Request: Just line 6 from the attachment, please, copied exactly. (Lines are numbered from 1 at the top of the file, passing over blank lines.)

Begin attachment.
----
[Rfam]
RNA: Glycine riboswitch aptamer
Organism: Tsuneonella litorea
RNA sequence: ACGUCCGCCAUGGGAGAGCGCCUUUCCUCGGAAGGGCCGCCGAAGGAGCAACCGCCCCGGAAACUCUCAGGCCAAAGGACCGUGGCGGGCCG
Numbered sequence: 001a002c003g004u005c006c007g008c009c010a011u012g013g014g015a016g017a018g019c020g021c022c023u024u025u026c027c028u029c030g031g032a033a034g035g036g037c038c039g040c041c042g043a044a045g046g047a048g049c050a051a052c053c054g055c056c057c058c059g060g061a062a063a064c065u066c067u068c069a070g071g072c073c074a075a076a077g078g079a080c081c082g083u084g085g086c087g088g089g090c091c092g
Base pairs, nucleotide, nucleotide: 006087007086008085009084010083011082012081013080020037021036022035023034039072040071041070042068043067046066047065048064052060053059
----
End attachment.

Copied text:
Base pairs, nucleotide, nucleotide: 006087007086008085009084010083011082012081013080020037021036022035023034039072040071041070042068043067046066047065048064052060053059